The Story Behind “Girls Talk” by Dave Edmunds and How He Took Liberties with the Elvis Costello Song 

Stiff Records started with the release of “So It Goes,” backed with “Heart of the City” by Nick Lowe. The label embraced the DIY ethic as they gathered a roster of artists, including pub rockers, punks, and new wavers. With slogans like “Undertakers to the Industry” and “If They’re Dead, We’ll Sign ‘Em,” Stiff Records released what is widely considered the first punk single, “New Rose” by The Damned.

Videos by American Songwriter

Early on, distribution was not a strength of the label. Customers often had to visit the main office to purchase a new release. This was how Declan MacManus arrived on the scene. The singer visited the label to purchase a Nick Lowe single and looked to share some of his lyrics. Eventually, he would change his name to Elvis Costello and be included on the Stiff roster.

Dave Edmunds had achieved his own chart success, both as part of a band and as a solo act. His biggest success came in 1971 with the reworking of an old Smiley Lewis song, “I Hear You Knocking.” The Welsh guitar wizard also found success as a producer, working with Ducks Deluxe, Flamin’ Groovies, Foghat, and Brinsley Schwarz, which included Nick Lowe. Costello, Edmunds, and Lowe were moving in the same circles, and they would inevitably come together. Let’s take a look at the story behind “Girls Talk” by Dave Edmunds.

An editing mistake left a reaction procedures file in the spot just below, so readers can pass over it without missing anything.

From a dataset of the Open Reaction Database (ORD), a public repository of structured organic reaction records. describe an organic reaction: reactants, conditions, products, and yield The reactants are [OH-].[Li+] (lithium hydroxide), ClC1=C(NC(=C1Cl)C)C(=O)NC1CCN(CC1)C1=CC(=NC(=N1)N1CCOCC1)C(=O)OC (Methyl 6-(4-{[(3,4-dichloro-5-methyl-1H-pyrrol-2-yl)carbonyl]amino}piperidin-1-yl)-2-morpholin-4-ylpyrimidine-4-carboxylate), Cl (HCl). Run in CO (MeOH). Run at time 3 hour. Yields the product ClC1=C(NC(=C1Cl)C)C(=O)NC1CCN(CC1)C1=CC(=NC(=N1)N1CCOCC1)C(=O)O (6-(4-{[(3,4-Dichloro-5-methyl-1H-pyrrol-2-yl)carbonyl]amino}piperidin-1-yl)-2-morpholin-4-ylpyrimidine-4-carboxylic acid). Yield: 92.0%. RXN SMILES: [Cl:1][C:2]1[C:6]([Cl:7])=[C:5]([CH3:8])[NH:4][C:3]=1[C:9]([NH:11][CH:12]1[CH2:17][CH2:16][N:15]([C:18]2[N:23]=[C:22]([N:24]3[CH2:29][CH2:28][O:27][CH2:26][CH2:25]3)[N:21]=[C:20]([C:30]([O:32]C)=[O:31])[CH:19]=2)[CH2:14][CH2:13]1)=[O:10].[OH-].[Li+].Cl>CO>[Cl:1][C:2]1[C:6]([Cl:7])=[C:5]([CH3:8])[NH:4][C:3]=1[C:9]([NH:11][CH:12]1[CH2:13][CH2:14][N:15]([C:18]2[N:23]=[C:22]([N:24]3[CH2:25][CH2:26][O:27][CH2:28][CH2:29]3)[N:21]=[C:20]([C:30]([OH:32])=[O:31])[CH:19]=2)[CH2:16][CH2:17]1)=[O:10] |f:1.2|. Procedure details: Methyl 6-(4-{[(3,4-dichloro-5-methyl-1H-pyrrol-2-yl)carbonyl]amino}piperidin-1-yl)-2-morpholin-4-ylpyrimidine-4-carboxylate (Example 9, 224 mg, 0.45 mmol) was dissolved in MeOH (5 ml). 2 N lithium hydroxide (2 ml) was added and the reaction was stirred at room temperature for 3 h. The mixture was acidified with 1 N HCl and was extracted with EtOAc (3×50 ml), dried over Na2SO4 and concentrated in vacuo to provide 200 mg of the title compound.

There are some things you can’t cover up with lipstick and powder
Thought I heard you mention my name. Can’t you talk any louder?
Don’t come any closer
Don’t come any nearer
My vision of you
Can’t come any clearer
Oh, I just want to hear girls talk

“Subtle as a Flying Mallet”

Dave Edmunds formed his first group, The Raiders, in 1961. Inspired by guitarists like Scotty Moore and James Burton, he began tracing the roots of rock’ n’ roll and learning blues and country licks. In the mid-60s, he formed a trio called Love Sculpture and hit the charts with a cover of Aram Khachaturian’s “Sabre Dance.” Edmunds would spend long amounts of time in Rockfield Studios in Wales, experimenting with recording techniques and perfecting different vocal layering and overdubbed instrument combinations.